How do Nurses Handle an Irate Patient?

When it comes to careers, I personally salute the people working within the medical industry. Nurses and Doctors are someone I look up to because their job is not a joke. They are basically saving people’s lives daily! If you are a nurse or a doctor, applaud yourself as you are doing a great and inspiring job.

With your kind of job, I’m pretty sure that you are able to handle all kinds of people, with different behaviors and characteristics. But, amongst your patients handling the irate one can be your biggest challenge. Although nurses and doctors are known to be doing your best in helping your patients control their emotions, they are instances that you’ll be confronted by an angry patient.

Why do patients get angry?

It is part of our nature to be angry but if a person is feeling pain, experiencing stress, and anxiety. The result is, they will no longer have a control over their emotions. As a result, they will be made to everyone that surrounds them.

If you’re an experienced nurse, you know that these kinds of patients will be testing your patience, compassion, and skills as a nurse. How will you handle the situation?

Recognize the early signs

As a nurse, you have the ability to recognize the signs is one of your patients is becoming angry like clenched fists, tightened jaw, and sudden changes in your patience behavior.

Keep yourself calm

As you deal with an irate patient, the best and most effective approach you can do is to remain calm. You should always keep in mind that your patient is not doing it on purpose but, they are just releasing their anxiety for being hospitalized or just seeking attention. As you remain calm, you’ll have the situation under control and it would be easier for you to address your patient.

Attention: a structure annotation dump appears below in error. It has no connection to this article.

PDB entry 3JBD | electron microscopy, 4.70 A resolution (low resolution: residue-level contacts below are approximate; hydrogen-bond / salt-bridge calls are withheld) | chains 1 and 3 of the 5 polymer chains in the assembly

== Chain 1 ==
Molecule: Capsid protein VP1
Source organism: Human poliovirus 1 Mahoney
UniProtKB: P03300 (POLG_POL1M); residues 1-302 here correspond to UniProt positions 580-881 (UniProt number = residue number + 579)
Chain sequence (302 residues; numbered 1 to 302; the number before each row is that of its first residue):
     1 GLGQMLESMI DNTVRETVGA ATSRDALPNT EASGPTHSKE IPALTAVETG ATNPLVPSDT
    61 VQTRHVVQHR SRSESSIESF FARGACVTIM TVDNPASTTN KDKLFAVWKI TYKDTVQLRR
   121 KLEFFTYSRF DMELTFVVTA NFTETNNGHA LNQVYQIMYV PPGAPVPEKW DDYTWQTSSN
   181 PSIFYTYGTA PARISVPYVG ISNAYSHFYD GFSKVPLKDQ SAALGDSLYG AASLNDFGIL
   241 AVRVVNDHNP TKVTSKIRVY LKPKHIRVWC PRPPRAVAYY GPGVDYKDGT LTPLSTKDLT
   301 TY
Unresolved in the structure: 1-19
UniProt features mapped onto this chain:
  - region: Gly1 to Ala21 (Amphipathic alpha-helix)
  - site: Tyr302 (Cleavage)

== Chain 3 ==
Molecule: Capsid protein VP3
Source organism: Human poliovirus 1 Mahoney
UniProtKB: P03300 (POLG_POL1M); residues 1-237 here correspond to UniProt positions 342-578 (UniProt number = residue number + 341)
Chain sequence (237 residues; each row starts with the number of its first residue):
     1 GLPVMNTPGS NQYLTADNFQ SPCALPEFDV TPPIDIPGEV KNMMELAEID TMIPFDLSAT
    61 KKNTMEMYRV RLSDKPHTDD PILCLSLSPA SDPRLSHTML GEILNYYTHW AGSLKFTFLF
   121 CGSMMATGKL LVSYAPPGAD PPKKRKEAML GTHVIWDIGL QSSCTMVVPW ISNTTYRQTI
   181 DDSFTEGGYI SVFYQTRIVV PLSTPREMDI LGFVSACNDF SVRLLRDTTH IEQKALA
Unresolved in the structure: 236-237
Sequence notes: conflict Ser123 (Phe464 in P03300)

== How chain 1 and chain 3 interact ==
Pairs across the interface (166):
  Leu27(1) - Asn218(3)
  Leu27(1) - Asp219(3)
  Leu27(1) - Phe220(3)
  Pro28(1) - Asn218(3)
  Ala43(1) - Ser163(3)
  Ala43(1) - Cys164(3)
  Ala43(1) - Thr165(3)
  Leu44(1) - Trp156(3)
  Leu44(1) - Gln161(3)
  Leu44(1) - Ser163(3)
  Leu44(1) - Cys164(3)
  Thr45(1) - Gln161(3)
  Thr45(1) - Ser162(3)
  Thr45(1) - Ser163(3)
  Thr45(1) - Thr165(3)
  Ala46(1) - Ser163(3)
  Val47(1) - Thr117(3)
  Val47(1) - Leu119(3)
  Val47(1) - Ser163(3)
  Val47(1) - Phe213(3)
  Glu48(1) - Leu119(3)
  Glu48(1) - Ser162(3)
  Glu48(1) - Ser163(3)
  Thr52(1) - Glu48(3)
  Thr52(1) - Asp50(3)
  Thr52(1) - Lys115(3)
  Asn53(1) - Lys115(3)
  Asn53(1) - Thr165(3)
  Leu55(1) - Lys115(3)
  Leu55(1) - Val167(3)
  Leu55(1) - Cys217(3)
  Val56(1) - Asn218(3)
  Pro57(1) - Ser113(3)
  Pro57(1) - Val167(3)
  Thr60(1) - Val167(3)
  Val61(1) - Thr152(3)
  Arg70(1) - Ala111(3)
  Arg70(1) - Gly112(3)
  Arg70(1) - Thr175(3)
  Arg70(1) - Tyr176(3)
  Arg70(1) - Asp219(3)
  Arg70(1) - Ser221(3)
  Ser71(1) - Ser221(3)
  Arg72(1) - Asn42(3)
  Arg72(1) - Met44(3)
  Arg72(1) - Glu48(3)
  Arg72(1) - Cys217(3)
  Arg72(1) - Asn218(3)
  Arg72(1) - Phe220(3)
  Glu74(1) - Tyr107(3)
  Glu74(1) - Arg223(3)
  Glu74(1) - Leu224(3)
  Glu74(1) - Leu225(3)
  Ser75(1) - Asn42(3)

Start a friendly conversation

Help your patient release his emotions by engaging in a conversation because the majority of patients with an irate behavior just wants to be heard. As you start the conversation, always ensure that you’ll address the patient with his name, maintain an eye contact and speak with a soft voice. Aside from those, let your patient feel that you understand what he is going through and solve the problem by paraphrasing what your patient has told you and explain the whole situation in a very polite manner.

Understand where your patient is coming from

In these situations, you should show empathy, understanding and never get tired of apologizing to your patients. As you do so, your patients will feel your presence and support on what they are going through.

Always set boundaries

If your patient’s difficult attitude is endless, it would be best if you’ll set some limits. For instance, let them know that you will be checking on them after 15 minutes. For some situation, you have to keep some boundaries for your own protection.

As a nurse, you cannot really get away from these kinds of patients, but, by following these tips, you’ll be able to handle them properly.

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